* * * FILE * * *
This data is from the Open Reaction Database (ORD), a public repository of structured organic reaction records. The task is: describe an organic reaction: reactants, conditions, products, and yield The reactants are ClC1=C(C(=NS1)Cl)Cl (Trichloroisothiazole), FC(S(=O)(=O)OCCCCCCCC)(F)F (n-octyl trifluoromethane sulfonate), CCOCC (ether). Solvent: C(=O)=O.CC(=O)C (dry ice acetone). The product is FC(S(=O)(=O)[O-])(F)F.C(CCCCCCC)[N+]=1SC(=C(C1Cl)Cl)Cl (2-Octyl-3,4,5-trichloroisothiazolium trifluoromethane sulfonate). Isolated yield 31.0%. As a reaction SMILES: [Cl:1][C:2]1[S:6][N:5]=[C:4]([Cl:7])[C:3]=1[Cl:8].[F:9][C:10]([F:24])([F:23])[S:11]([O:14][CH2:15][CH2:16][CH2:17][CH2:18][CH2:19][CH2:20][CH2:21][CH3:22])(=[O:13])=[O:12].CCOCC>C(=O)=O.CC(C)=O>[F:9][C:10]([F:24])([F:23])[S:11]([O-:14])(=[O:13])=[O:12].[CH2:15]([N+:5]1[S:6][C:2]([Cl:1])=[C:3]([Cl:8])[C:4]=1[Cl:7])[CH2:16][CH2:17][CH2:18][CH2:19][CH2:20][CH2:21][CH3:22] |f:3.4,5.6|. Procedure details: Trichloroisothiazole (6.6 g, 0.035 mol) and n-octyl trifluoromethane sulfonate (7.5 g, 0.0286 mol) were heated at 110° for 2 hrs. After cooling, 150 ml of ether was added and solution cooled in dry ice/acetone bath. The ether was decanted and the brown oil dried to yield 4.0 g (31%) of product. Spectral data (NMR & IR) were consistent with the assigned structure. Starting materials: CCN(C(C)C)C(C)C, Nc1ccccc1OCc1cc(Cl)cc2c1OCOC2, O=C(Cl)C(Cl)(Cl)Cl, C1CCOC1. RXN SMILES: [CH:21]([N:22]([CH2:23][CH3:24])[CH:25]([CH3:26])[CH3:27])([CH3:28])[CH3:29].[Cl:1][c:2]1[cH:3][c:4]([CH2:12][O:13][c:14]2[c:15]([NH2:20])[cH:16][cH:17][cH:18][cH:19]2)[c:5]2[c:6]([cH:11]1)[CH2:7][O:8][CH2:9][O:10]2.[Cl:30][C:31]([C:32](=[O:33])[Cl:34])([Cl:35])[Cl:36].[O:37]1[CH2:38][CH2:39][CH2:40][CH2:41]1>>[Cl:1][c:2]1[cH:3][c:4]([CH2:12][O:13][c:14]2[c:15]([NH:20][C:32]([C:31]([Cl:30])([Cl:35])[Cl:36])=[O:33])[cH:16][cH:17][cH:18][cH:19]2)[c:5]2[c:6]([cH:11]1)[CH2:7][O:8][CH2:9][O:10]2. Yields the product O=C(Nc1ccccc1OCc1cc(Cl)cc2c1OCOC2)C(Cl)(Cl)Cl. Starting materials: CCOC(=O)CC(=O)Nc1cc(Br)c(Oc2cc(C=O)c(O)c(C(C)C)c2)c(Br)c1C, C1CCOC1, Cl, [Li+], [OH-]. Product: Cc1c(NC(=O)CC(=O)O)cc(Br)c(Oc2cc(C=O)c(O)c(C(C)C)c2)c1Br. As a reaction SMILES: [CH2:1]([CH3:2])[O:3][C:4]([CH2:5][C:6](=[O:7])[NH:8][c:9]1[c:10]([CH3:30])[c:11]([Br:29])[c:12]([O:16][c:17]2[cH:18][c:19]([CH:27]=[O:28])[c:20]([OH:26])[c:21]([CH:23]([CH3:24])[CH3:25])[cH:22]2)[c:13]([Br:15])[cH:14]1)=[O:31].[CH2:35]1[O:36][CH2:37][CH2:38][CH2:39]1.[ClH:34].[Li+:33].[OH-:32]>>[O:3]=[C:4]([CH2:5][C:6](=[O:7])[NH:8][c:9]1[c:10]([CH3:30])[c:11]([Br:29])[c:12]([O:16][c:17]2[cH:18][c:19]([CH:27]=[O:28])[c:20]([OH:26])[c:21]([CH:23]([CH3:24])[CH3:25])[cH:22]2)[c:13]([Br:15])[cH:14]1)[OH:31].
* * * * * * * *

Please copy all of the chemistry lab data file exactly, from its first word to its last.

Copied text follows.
This data is from the Open Reaction Database (ORD), a public repository of structured organic reaction records. The task is: describe an organic reaction: reactants, conditions, products, and yield The reactants are ClC1=C(C(=NS1)Cl)Cl (Trichloroisothiazole), FC(S(=O)(=O)OCCCCCCCC)(F)F (n-octyl trifluoromethane sulfonate), CCOCC (ether). Solvent: C(=O)=O.CC(=O)C (dry ice acetone). The product is FC(S(=O)(=O)[O-])(F)F.C(CCCCCCC)[N+]=1SC(=C(C1Cl)Cl)Cl (2-Octyl-3,4,5-trichloroisothiazolium trifluoromethane sulfonate). Isolated yield 31.0%. As a reaction SMILES: [Cl:1][C:2]1[S:6][N:5]=[C:4]([Cl:7])[C:3]=1[Cl:8].[F:9][C:10]([F:24])([F:23])[S:11]([O:14][CH2:15][CH2:16][CH2:17][CH2:18][CH2:19][CH2:20][CH2:21][CH3:22])(=[O:13])=[O:12].CCOCC>C(=O)=O.CC(C)=O>[F:9][C:10]([F:24])([F:23])[S:11]([O-:14])(=[O:13])=[O:12].[CH2:15]([N+:5]1[S:6][C:2]([Cl:1])=[C:3]([Cl:8])[C:4]=1[Cl:7])[CH2:16][CH2:17][CH2:18][CH2:19][CH2:20][CH2:21][CH3:22] |f:3.4,5.6|. Procedure details: Trichloroisothiazole (6.6 g, 0.035 mol) and n-octyl trifluoromethane sulfonate (7.5 g, 0.0286 mol) were heated at 110° for 2 hrs. After cooling, 150 ml of ether was added and solution cooled in dry ice/acetone bath. The ether was decanted and the brown oil dried to yield 4.0 g (31%) of product. Spectral data (NMR & IR) were consistent with the assigned structure. Starting materials: CCN(C(C)C)C(C)C, Nc1ccccc1OCc1cc(Cl)cc2c1OCOC2, O=C(Cl)C(Cl)(Cl)Cl, C1CCOC1. RXN SMILES: [CH:21]([N:22]([CH2:23][CH3:24])[CH:25]([CH3:26])[CH3:27])([CH3:28])[CH3:29].[Cl:1][c:2]1[cH:3][c:4]([CH2:12][O:13][c:14]2[c:15]([NH2:20])[cH:16][cH:17][cH:18][cH:19]2)[c:5]2[c:6]([cH:11]1)[CH2:7][O:8][CH2:9][O:10]2.[Cl:30][C:31]([C:32](=[O:33])[Cl:34])([Cl:35])[Cl:36].[O:37]1[CH2:38][CH2:39][CH2:40][CH2:41]1>>[Cl:1][c:2]1[cH:3][c:4]([CH2:12][O:13][c:14]2[c:15]([NH:20][C:32]([C:31]([Cl:30])([Cl:35])[Cl:36])=[O:33])[cH:16][cH:17][cH:18][cH:19]2)[c:5]2[c:6]([cH:11]1)[CH2:7][O:8][CH2:9][O:10]2. Yields the product O=C(Nc1ccccc1OCc1cc(Cl)cc2c1OCOC2)C(Cl)(Cl)Cl. Starting materials: CCOC(=O)CC(=O)Nc1cc(Br)c(Oc2cc(C=O)c(O)c(C(C)C)c2)c(Br)c1C, C1CCOC1, Cl, [Li+], [OH-]. Product: Cc1c(NC(=O)CC(=O)O)cc(Br)c(Oc2cc(C=O)c(O)c(C(C)C)c2)c1Br. As a reaction SMILES: [CH2:1]([CH3:2])[O:3][C:4]([CH2:5][C:6](=[O:7])[NH:8][c:9]1[c:10]([CH3:30])[c:11]([Br:29])[c:12]([O:16][c:17]2[cH:18][c:19]([CH:27]=[O:28])[c:20]([OH:26])[c:21]([CH:23]([CH3:24])[CH3:25])[cH:22]2)[c:13]([Br:15])[cH:14]1)=[O:31].[CH2:35]1[O:36][CH2:37][CH2:38][CH2:39]1.[ClH:34].[Li+:33].[OH-:32]>>[O:3]=[C:4]([CH2:5][C:6](=[O:7])[NH:8][c:9]1[c:10]([CH3:30])[c:11]([Br:29])[c:12]([O:16][c:17]2[cH:18][c:19]([CH:27]=[O:28])[c:20]([OH:26])[c:21]([CH:23]([CH3:24])[CH3:25])[cH:22]2)[c:13]([Br:15])[cH:14]1)[OH:31].